Overall, understanding the health conditions related to genetic changes in the SGCA gene is important for both scientific research and healthcare purposes. The information available from genetic databases, scientific articles, and other resources can aid in the diagnosis, treatment, and management of individuals with muscular dystrophies and other related disorders.

Limb-girdle muscular dystrophy

Limb-girdle muscular dystrophy (LGMD) is a group of genetic muscle disorders characterized by progressive weakness and wasting of the muscles in the hip and shoulder areas. It is caused by mutations in various genes, including the SGCA gene which codes for proteins involved in stabilizing muscle fibers. LGMD can result in difficulties with walking, climbing stairs, and other daily activities.

See also  GM2A gene

Genetic testing is available for LGMD and can help diagnose the specific gene variant or mutation causing the condition. This information is useful for determining prognosis and treatment options. Several resources and databases, such as OMIM and the LGMD Variants & Genes Catalog, provide additional scientific and molecular information on LGMD and related diseases.

References:

  1. https://www.ncbi.nlm.nih.gov/pubmed
  2. https://www.omim.org
  3. https://geneticdatabases.org

Other related names for LGMD include sarcoglycanopathies and neurolimb-girdle muscular dystrophy. These terms refer to specific types of LGMD that are caused by mutations in different genes.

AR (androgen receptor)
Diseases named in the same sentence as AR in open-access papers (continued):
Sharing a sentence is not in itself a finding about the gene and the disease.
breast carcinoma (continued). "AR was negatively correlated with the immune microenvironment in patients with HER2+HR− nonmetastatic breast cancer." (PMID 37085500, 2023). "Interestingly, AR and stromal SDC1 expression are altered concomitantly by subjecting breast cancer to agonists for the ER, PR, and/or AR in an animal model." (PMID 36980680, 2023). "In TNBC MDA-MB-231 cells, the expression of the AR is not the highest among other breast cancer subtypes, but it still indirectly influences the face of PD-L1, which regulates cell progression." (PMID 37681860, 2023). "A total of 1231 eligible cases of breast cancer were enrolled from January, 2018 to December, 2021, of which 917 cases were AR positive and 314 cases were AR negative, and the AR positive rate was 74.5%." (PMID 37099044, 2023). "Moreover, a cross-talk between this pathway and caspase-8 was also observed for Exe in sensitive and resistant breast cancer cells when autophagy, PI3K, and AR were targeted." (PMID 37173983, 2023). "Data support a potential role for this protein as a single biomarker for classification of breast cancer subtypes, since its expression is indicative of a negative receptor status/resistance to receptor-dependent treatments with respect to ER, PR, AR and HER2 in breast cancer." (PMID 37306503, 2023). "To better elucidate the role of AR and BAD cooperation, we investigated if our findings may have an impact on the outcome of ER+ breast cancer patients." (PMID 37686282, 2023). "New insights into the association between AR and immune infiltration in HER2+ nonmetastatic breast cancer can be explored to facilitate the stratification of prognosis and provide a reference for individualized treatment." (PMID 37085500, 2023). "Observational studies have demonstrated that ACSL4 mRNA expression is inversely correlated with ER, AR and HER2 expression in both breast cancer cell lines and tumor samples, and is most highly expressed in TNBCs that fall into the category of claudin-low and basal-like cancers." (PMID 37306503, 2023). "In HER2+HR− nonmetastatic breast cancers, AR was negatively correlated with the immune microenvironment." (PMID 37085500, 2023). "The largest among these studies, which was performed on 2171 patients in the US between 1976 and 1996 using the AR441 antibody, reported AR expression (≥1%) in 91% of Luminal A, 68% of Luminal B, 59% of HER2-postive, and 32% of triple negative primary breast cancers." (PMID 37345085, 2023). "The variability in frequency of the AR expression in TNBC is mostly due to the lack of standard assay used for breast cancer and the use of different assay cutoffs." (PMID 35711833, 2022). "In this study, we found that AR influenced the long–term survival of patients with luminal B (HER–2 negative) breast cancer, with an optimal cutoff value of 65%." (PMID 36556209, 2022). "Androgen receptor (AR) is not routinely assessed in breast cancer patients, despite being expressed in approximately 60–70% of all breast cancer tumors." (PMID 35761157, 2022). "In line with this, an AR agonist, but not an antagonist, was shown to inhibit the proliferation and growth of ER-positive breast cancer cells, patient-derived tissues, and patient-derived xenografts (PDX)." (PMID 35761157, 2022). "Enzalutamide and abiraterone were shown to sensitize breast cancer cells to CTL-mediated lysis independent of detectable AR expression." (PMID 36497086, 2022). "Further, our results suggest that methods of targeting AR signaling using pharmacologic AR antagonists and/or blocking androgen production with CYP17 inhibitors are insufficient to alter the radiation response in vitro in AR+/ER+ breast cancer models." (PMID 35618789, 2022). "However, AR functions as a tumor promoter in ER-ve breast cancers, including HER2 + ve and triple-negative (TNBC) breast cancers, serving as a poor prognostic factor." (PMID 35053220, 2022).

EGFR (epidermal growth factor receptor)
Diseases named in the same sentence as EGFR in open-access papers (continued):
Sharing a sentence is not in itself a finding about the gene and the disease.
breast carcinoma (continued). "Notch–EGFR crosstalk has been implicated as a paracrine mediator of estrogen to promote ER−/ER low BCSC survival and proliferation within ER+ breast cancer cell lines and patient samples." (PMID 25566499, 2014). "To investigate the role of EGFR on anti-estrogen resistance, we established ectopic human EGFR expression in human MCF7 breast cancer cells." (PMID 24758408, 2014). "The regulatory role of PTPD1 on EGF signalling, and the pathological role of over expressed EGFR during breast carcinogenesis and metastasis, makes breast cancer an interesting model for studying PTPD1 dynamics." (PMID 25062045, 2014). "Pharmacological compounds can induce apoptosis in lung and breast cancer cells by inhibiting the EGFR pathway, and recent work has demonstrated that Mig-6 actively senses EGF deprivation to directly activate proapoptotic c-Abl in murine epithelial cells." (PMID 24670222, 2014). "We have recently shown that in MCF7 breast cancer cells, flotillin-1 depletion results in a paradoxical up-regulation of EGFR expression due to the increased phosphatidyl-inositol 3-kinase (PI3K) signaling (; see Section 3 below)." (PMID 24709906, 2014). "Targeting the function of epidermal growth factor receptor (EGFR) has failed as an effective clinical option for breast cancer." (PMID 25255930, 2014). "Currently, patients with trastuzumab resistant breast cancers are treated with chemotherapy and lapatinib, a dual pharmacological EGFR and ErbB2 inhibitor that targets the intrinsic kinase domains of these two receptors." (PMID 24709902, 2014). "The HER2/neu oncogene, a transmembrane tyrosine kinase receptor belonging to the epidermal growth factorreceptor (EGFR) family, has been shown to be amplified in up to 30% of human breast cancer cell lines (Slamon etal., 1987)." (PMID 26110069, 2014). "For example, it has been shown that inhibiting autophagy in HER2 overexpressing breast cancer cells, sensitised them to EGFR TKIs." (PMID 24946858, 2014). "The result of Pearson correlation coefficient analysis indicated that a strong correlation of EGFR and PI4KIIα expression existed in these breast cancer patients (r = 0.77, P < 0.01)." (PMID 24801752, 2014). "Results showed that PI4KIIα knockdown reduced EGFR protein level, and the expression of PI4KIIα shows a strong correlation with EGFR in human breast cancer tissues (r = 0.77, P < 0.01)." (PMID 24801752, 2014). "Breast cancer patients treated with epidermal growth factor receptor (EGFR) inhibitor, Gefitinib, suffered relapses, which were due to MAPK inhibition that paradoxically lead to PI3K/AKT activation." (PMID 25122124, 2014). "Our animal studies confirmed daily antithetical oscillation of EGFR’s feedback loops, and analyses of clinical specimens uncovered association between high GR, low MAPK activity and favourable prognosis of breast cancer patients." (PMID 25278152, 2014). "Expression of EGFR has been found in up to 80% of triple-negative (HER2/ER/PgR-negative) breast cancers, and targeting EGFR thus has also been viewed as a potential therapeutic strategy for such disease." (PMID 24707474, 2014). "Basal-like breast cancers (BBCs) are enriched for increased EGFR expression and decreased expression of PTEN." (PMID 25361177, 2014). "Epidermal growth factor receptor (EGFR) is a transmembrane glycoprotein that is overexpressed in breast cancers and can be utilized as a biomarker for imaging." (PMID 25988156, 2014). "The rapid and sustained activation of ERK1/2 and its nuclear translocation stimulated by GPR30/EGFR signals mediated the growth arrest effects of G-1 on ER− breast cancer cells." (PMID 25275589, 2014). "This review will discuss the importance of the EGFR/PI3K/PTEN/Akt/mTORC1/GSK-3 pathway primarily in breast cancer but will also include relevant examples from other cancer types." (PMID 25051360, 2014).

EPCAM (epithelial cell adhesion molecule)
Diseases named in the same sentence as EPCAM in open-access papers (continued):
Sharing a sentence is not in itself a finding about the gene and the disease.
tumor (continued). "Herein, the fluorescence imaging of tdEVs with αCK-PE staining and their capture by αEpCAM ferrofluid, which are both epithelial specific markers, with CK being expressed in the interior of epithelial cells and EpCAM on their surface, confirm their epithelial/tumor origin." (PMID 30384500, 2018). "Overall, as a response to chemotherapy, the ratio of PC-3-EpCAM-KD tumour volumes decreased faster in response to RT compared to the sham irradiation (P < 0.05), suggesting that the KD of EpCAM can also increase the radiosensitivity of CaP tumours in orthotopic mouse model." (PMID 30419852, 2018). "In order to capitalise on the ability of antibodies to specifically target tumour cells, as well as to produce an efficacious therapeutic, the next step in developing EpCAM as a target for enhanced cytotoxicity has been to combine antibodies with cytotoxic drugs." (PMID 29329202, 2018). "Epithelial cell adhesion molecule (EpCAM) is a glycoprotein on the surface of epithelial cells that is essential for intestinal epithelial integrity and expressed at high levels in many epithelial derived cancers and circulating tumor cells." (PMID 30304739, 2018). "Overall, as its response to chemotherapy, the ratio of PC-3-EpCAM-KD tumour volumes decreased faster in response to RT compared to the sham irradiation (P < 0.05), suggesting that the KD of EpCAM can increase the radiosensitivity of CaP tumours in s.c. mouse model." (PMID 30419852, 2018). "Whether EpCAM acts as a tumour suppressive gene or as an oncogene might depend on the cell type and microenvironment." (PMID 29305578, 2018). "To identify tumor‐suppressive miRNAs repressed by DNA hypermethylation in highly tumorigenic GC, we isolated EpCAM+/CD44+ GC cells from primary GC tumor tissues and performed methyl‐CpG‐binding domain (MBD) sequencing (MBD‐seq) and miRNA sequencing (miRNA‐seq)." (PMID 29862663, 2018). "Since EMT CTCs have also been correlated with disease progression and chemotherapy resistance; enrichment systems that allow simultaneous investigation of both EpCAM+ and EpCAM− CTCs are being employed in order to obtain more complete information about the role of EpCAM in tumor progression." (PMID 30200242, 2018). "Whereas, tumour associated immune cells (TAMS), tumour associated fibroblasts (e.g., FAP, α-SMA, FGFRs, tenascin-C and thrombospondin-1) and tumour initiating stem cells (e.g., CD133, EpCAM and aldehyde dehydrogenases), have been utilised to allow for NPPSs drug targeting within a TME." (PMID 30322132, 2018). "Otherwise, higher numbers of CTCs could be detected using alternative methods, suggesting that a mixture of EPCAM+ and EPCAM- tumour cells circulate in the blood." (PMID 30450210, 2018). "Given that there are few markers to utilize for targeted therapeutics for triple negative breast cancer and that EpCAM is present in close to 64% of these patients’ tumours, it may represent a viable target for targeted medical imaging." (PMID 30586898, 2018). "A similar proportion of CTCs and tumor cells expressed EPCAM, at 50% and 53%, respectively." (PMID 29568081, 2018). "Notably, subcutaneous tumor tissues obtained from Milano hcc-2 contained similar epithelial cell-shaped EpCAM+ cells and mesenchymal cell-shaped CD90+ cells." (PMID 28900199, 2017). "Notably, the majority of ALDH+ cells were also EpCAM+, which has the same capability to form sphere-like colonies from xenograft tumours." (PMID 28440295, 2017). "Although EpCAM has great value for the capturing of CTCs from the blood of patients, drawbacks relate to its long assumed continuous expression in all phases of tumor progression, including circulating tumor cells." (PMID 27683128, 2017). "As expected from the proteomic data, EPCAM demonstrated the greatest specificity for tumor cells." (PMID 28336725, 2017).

For more information on LGMD and related conditions, individuals can consult their healthcare providers and refer to scientific articles and publications in the field.

  • Additional Resources:
    • LGMD Variants & Genes Catalog
    • OMIM (Online Mendelian Inheritance in Man)
    • PubMed – search for scientific articles on LGMD
  • Genetic Testing:
    • Genetic testing can help identify specific gene variants or mutations causing LGMD.
    • Testing can be done through specialized laboratories and genetic testing providers.

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Summary of LGMD
Gene Protein Function
SGCA Sarcoglycan Stabilizing muscle fibers
Other genes Other proteins Other functions

Other Names for This Gene

  • SGCA
  • Sarcoglycan, alpha (50kDa dystrophin-associated glycoprotein)
  • Adhalin
  • Limb-girdle muscular dystrophy 2D (autosomal recessive)
  • LGMD2D

The SGCA gene, also known as the Sarcoglycan, alpha (50kDa dystrophin-associated glycoprotein) gene or Adhalin gene, is related to muscular dystrophy and other neuromuscular conditions. Information about these related genes can be found in the OMIM database, which lists additional names and testing resources for SGCA variants. Mutations in the SGCA gene can lead to limb-girdle muscular dystrophy 2D (LGMD2D) and other forms of sarcoglycanopathies.

Testing for SGCA gene variants is available through genetic testing laboratories and can provide valuable information for diagnosing and managing these diseases. Various tests, such as DNA sequencing and mutation detection, can be performed to identify changes in the SGCA gene. Health articles and resources on genetic testing and the SGCA gene can be found in medical databases and publications, such as PubMed and the Genetic Testing Registry.

Additional Information Resources

There are several resources available that provide additional information and references on the SGCA gene and related topics: